ia2sp10h4s

# However it should be clear that x k 1 a nk a kk k for

This preview shows pages 3–4. Sign up to view the full content.

However, it should be clear that X k =1 a nk > a kk = k for all n . So we have here a situation where each series k =1 a nk converges (absolutely since all terms are positive), the series coming from the limit sequence { a k } converges even more so since all terms are 0, but (1) is quite false. 3. Several of you got 5 for this exercise for using a correct proof incorrectly. It gave me the impression that you were not quite sure of what you were doing. Before using that proof, a lot of things have to be proved. Here is a sketch of how it works. Let X be a normed vector space. Because it is a vector space, n k =1 a k makes sense for any finite number a 1 , . . . , a k X . If a n X for n = 1 , 2 , 3 , . . . , one can talk now of the series n =1 a n and say that it converges iff and only if the sequence { n k =1 a k } n =1 converges, and write a = n =1 a n iff lim n →∞ n k =1 a k = a ; i.e., if lim n →∞ k n k =1 a k - a k = 0. We say the series converges absolutely iff the series of nonnegative real terms n =1 k a n k converges. Then one has: Theorem 1 If X is a complete normed space; i.e., a Banach space, absolute convergence implies convergence. The proof is similar (or identical) to the proof in the complex case, but it requires a proof. Another result needed for this other proof of completeness, a result that cannot be used so freely, that requires a proof, is one that is valid in all metric spaces, namely: Lemma 2 Let { p n } be a Cauchy sequence in a metric space M . Then there is a subsequence { p n k } such that d ( p n k - 1 , p n k ) < 2 - k . The proof is easy, but at our level it is needed. The main result involved is the converse of Theorem 1, namely: Theorem 3 If X is a normed vector space in which every absolutely convergent sequence converges, then X is a Banach space. People who used this approach provided what amounts to a moderately incorrect proof of this result. All in all, I felt there were too many gaps, and several errors, in the proofs i saw, to warrant more points than I gave. 3. Let { f n } be a sequence of continuously differentiable functions on [0 , 1] with f n (0) = f 0 n (0) and | f 0 n ( x ) | ≤ 1 for all x [0 , 1] and n N . Show that if lim n →∞ f n ( x ) = f ( x ) for all x [0 , 1], then f is continuous on [0 , 1]. Must the sequence converge? Must there be a convergent subsequence?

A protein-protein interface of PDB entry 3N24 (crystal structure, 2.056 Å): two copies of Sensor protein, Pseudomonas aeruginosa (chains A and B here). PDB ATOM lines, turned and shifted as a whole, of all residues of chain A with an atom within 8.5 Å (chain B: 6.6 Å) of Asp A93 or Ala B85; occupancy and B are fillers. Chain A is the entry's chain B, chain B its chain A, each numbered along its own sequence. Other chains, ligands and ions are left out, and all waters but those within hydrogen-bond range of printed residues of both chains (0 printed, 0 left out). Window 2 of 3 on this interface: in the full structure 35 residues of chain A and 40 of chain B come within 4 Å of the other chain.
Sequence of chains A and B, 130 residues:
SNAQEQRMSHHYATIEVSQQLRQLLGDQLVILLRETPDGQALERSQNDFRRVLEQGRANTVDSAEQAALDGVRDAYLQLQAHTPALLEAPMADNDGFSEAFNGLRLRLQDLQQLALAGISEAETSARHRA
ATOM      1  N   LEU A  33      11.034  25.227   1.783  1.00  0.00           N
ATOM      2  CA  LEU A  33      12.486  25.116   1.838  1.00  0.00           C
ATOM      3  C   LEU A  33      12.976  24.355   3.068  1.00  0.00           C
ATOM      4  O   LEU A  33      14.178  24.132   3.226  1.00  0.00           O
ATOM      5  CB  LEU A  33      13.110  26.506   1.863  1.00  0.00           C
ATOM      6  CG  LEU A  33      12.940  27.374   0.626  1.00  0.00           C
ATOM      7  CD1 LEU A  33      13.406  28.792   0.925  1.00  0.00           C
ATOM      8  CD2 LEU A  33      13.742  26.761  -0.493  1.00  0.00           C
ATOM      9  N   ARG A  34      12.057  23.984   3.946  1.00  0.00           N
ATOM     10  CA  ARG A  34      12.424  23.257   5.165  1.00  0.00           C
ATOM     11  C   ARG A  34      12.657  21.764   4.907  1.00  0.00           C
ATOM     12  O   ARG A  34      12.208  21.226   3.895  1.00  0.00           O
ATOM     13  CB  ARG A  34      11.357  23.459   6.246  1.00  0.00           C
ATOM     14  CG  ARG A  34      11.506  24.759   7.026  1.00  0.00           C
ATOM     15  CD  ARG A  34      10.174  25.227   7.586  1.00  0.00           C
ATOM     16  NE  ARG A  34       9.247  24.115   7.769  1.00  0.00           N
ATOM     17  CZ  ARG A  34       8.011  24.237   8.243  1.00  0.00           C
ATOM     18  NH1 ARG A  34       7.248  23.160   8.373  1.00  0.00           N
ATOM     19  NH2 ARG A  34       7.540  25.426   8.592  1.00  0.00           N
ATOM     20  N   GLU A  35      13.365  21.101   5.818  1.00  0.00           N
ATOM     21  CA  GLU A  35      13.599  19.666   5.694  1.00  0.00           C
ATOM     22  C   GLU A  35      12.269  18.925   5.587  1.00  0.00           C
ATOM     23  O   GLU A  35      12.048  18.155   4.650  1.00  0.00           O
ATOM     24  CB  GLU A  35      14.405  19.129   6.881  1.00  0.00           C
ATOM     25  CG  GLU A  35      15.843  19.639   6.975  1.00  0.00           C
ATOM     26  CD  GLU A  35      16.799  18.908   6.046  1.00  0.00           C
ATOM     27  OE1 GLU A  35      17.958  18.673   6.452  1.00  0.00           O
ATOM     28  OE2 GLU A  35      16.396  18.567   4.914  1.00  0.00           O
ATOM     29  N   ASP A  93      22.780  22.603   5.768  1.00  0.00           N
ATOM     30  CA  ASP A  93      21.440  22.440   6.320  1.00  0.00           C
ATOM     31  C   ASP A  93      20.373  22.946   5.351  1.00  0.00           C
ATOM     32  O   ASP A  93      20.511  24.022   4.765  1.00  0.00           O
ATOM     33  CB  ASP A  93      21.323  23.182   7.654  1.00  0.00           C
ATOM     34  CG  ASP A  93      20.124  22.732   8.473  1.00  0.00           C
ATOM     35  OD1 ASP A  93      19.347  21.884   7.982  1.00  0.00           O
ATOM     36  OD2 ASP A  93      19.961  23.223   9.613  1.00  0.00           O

This preview has intentionally blurred sections. Sign up to view the full version.

View Full Document
This is the end of the preview. Sign up to access the rest of the document.

{[ snackBarMessage ]}

### What students are saying

• As a current student on this bumpy collegiate pathway, I stumbled upon Course Hero, where I can find study resources for nearly all my courses, get online help from tutors 24/7, and even share my old projects, papers, and lecture notes with other students.

Kiran Temple University Fox School of Business ‘17, Course Hero Intern

• I cannot even describe how much Course Hero helped me this summer. It’s truly become something I can always rely on and help me. In the end, I was not only able to survive summer classes, but I was able to thrive thanks to Course Hero.

Dana University of Pennsylvania ‘17, Course Hero Intern

• The ability to access any university’s resources through Course Hero proved invaluable in my case. I was behind on Tulane coursework and actually used UCLA’s materials to help me move forward and get everything together on time.

Jill Tulane University ‘16, Course Hero Intern